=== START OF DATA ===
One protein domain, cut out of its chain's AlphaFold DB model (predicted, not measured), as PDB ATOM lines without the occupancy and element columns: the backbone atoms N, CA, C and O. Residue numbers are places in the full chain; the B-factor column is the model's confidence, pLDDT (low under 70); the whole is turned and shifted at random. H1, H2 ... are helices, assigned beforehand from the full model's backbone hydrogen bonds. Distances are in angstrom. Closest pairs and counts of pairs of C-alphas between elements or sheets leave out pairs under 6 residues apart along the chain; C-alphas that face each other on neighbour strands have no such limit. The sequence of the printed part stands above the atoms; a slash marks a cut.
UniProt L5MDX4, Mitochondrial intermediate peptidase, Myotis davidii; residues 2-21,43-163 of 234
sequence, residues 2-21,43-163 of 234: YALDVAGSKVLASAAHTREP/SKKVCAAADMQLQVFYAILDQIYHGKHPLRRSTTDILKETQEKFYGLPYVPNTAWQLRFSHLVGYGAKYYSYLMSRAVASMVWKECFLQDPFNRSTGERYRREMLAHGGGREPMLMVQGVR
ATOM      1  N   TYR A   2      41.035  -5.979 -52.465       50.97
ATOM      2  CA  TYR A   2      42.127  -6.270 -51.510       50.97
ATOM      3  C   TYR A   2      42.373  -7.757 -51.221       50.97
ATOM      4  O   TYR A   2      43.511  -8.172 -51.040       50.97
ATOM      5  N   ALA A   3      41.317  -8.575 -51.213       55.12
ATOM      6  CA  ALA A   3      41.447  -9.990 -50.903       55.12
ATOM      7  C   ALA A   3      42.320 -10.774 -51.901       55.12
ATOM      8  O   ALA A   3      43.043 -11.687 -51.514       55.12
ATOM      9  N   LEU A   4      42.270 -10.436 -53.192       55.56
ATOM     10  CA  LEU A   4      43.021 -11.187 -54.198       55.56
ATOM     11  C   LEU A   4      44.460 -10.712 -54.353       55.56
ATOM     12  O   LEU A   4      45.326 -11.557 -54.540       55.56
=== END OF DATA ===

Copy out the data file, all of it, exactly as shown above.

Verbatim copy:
One protein domain, cut out of its chain's AlphaFold DB model (predicted, not measured), as PDB ATOM lines without the occupancy and element columns: the backbone atoms N, CA, C and O. Residue numbers are places in the full chain; the B-factor column is the model's confidence, pLDDT (low under 70); the whole is turned and shifted at random. H1, H2 ... are helices, assigned beforehand from the full model's backbone hydrogen bonds. Distances are in angstrom. Closest pairs and counts of pairs of C-alphas between elements or sheets leave out pairs under 6 residues apart along the chain; C-alphas that face each other on neighbour strands have no such limit. The sequence of the printed part stands above the atoms; a slash marks a cut.
UniProt L5MDX4, Mitochondrial intermediate peptidase, Myotis davidii; residues 2-21,43-163 of 234
sequence, residues 2-21,43-163 of 234: YALDVAGSKVLASAAHTREP/SKKVCAAADMQLQVFYAILDQIYHGKHPLRRSTTDILKETQEKFYGLPYVPNTAWQLRFSHLVGYGAKYYSYLMSRAVASMVWKECFLQDPFNRSTGERYRREMLAHGGGREPMLMVQGVR
ATOM      1  N   TYR A   2      41.035  -5.979 -52.465       50.97
ATOM      2  CA  TYR A   2      42.127  -6.270 -51.510       50.97
ATOM      3  C   TYR A   2      42.373  -7.757 -51.221       50.97
ATOM      4  O   TYR A   2      43.511  -8.172 -51.040       50.97
ATOM      5  N   ALA A   3      41.317  -8.575 -51.213       55.12
ATOM      6  CA  ALA A   3      41.447  -9.990 -50.903       55.12
ATOM      7  C   ALA A   3      42.320 -10.774 -51.901       55.12
ATOM      8  O   ALA A   3      43.043 -11.687 -51.514       55.12
ATOM      9  N   LEU A   4      42.270 -10.436 -53.192       55.56
ATOM     10  CA  LEU A   4      43.021 -11.187 -54.198       55.56
ATOM     11  C   LEU A   4      44.460 -10.712 -54.353       55.56
ATOM     12  O   LEU A   4      45.326 -11.557 -54.540       55.56